Fig. 14.5. The resistivity (filled circles) and the activation energy (open triangles) of the conductivity of a 212 A thick Ba^C«, film at 60° C in UHV as a function of x after annealing at 220°C. The stoichiometry was determined by use of a quartz crystal microbalance and ex situ RBS measurements [14.48],

14.1.4. Alkali Metal-Doped C70

Electrical resistivity measurements have also been reported on MiC70 [14.16,41], Pristine C70 is insulating, just as is undoped C60, and this has been established both electrically and optically. Optical measurements have yielded an edge in the optical absorption at ~1.4 eV [14.54], Unlike the behavior found for p{x) in MjC60 compounds, where there is only one minimum, and this minimum is at x = 3 (see Fig. 14.2), two minima in p(x) are found for MXC70 [14.26,27], in good agreement with the electron paramagnetic resonance (EPR) studies on KjC70 [14.55], where the spin concentration was found to go through two maxima as a function of doping. The susceptibility at the second maximum in the doping process showed Pauli-like behavior and the stoichiometry at this doping level was found to be K^Qq. These results are also consistent with band structure calculations [14.55,56], which show that the D5h symmetry of the C70 molecule results in unfilled A'[ and E" levels above the Fermi level (see Fig. 12.3), which are orbitally singly and doubly degenerate, respectively [14.56]. One thus expects from one-electron band theory that K^Qq and K^o should have conductivity minima, due to the half-filling of their respective conduction bands. If the A'[ states are indeed lower in energy, as indicated by band calculations (see Fig. 12.3), then K4C70 is supposed to be more conducting, owing to its higher density of states at the Fermi level [14.56]. Values observed for pmin at 300 K for the two resistivity minima are Pmin ~ 0-5 il-cm and 1.7 mil-cm at the first (K,C70) and second (K4C70) resistivity minimum, respectively, consistent with the trends predicted by the theoretical calculations.

At the second, much deeper, resistivity minimum, the temperature dependence of p(T) was investigated [14.26] and a nonmetallic T dependence was found for disordered film K^Qo samples. The observed functional form of p(T) for K4C 70 [14.26] was well fit by the fluctuation-induced-tunneling (FIT) model [14.47] over the temperature range 4 < T < 300 K. These results were interpreted in terms of a microstructure characteristic of a heterogeneous system in which small insulating barriers separate metallic regions, and within the metallic regions, the electron states are weakly localized. No superconducting transition was observed for T > 1.35 K. No electrical resistivity measurements are yet available on alkali metal-doped C70 single crystals.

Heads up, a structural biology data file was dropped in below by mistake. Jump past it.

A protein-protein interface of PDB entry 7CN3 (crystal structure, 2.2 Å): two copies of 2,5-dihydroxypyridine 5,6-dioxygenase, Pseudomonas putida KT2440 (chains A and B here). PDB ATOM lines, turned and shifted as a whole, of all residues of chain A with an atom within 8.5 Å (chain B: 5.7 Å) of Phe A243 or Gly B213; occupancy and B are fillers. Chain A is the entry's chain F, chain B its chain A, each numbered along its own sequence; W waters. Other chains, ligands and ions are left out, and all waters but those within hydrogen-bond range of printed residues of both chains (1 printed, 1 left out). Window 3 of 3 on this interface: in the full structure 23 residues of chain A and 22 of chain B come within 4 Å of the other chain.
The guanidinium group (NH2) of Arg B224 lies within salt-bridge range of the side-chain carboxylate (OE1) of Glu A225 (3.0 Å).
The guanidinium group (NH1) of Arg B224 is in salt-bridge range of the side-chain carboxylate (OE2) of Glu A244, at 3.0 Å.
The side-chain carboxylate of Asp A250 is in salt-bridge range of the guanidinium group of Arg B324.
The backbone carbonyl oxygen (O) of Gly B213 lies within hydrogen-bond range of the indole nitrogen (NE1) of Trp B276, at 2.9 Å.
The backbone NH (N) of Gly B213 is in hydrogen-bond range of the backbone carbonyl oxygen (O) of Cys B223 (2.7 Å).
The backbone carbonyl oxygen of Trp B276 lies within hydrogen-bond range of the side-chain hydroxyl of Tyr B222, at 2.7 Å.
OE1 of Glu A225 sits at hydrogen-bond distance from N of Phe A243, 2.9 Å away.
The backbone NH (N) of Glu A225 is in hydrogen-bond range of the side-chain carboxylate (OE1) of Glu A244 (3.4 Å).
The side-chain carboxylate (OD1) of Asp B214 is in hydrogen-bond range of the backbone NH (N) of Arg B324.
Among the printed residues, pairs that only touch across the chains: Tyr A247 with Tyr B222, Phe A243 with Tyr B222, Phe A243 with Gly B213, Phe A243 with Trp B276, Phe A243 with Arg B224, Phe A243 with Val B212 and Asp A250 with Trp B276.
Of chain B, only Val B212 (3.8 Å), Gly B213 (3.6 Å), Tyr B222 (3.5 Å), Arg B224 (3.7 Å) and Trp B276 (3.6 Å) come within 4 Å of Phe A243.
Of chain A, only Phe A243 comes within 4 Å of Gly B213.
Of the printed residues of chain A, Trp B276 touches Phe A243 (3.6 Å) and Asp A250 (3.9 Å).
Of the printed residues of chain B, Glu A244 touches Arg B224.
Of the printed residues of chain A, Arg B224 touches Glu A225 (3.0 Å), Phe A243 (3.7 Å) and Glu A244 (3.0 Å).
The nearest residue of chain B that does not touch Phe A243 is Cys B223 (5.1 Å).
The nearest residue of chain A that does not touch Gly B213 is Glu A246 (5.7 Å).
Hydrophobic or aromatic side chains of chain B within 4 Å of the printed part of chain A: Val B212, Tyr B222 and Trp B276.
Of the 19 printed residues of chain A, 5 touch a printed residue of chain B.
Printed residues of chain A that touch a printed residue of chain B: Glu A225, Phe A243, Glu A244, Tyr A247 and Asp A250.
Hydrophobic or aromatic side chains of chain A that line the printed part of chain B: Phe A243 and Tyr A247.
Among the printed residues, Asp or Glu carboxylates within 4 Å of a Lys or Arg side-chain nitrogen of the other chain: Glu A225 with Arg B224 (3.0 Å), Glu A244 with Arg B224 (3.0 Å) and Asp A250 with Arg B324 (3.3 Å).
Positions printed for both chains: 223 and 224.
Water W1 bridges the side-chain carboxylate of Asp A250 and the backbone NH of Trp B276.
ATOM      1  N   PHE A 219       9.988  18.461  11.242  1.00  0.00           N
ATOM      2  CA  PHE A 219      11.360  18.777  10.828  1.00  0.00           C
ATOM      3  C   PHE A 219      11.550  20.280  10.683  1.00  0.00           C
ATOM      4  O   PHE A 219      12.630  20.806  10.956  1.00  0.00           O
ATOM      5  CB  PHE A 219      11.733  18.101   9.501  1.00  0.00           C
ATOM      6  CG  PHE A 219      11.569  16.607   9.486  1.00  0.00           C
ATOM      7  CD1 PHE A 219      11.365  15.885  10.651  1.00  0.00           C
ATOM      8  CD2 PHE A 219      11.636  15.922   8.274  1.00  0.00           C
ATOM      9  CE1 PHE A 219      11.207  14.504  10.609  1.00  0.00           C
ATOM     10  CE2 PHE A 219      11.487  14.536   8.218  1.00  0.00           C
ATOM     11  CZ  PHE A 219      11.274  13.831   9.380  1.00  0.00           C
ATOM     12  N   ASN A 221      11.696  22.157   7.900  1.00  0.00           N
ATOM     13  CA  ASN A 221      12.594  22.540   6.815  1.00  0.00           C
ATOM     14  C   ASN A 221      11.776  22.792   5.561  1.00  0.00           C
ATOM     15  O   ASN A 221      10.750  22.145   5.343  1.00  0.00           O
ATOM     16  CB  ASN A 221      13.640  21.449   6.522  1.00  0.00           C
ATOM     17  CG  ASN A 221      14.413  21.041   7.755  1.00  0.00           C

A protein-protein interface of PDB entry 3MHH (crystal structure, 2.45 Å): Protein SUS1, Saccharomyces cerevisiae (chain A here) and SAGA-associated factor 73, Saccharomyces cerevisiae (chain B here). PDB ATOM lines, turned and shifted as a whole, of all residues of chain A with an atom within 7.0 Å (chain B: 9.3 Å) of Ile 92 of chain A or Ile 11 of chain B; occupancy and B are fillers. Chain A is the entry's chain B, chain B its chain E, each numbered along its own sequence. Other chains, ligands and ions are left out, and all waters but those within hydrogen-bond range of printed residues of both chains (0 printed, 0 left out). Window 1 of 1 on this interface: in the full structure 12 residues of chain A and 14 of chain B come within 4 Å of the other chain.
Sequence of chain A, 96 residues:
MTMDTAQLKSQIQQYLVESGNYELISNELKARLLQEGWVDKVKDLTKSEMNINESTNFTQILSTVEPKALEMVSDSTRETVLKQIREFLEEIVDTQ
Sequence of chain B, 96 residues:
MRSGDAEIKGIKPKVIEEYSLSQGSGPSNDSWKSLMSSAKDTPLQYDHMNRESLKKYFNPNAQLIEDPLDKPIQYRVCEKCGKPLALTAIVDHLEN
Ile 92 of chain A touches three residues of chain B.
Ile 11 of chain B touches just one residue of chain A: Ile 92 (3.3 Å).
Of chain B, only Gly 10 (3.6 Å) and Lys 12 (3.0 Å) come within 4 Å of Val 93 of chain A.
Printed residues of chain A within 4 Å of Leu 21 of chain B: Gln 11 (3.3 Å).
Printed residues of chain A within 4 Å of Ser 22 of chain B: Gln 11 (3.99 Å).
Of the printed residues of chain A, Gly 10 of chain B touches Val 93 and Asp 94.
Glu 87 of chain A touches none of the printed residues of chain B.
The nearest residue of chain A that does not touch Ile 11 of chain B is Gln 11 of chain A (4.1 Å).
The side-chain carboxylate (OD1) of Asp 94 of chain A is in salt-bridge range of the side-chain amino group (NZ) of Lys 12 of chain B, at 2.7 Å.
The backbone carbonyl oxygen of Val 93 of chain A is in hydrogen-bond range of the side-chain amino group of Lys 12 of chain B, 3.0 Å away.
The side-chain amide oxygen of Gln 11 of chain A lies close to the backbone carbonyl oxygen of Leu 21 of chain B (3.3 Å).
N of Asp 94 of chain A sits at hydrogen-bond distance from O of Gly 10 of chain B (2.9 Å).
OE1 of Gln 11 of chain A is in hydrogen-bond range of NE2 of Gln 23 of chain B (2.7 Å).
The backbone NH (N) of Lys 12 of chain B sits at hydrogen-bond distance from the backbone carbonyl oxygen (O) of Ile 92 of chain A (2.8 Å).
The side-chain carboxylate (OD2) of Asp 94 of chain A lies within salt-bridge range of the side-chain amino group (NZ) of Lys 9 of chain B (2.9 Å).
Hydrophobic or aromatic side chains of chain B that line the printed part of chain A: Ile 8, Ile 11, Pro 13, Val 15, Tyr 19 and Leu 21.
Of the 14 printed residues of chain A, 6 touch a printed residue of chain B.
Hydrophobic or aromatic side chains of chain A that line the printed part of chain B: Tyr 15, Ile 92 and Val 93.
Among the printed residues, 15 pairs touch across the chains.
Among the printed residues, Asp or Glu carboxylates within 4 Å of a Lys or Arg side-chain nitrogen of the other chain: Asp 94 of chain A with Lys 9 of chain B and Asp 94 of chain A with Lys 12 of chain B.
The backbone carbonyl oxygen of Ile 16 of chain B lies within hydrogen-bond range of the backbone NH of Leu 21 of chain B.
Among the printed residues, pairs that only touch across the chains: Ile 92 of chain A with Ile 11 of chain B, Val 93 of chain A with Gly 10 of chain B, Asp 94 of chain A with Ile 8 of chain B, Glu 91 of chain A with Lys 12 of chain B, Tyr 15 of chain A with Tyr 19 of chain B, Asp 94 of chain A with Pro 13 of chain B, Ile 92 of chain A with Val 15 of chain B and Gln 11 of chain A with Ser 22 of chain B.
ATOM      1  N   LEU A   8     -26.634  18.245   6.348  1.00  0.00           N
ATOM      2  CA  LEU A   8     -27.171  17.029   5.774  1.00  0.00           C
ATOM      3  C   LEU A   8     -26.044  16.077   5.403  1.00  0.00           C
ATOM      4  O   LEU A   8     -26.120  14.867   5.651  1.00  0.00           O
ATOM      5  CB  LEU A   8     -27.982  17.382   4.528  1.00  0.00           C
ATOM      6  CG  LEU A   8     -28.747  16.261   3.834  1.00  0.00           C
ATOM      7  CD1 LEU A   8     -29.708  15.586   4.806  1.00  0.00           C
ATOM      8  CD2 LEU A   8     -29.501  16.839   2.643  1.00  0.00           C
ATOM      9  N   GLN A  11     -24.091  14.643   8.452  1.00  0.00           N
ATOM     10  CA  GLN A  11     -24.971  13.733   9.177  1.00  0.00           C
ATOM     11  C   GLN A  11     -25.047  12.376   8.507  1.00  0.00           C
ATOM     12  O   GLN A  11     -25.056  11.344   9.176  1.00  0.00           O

14.1.5. Transport in Metal-Cm Multilayer Structures

Metal-Qo multilayers provide another class of fullerene-based materials (see §8.7.4) with interesting transport properties [14.57]. Several experiments, including x-ray scattering, in situ resistance, and Raman scattering measurements, have now been performed on metal-Qo multilayers, showing charge transfer between the metal layers and the CM layers and a general decrease in resistance with increasing numbers of superlattice unit cells.

To illustrate the transport behavior of metal-Qo multilayers, consider the Al/Qo system shown in the inset of Fig. 14.6. The metal species for all multilayer systems studied thus far was selected to have stronger bonding to itself than to C60, so that the metal does not intercalate into the Q, lattice. The inset to Fig. 14.6 shows C60 deposited on a substrate, in this case a polished (100) single crystal of yttrium-stabilized zirconia (YSZ), onto which contacts are deposited for four-terminal Van der Pauw transport measurements. The resistance measurements in Fig. 14.6 show that the presence of a C60 layer between the A1 and the substrate significantly changes the resistance of a given thickness of A1 deposited on the substrate. Figure 14.7 shows the decrease in resistance measured after depositing increasing numbers (N) of Al/C60 superlattice unit cells. When A1 is deposited on Qo, it is likely that some A1 diffuses into the Q0 layers (marked in the inset to Fig. 14.6 as Al^Qo). The mixed AlxQo layer is conducting because of the A1 clusters and the charge transfer to the Q0, arising through the strong Al-C 60 interaction. At the Q0-A1 interface a doped monolayer (DML) of

Was this article helpful?

0 0

Post a comment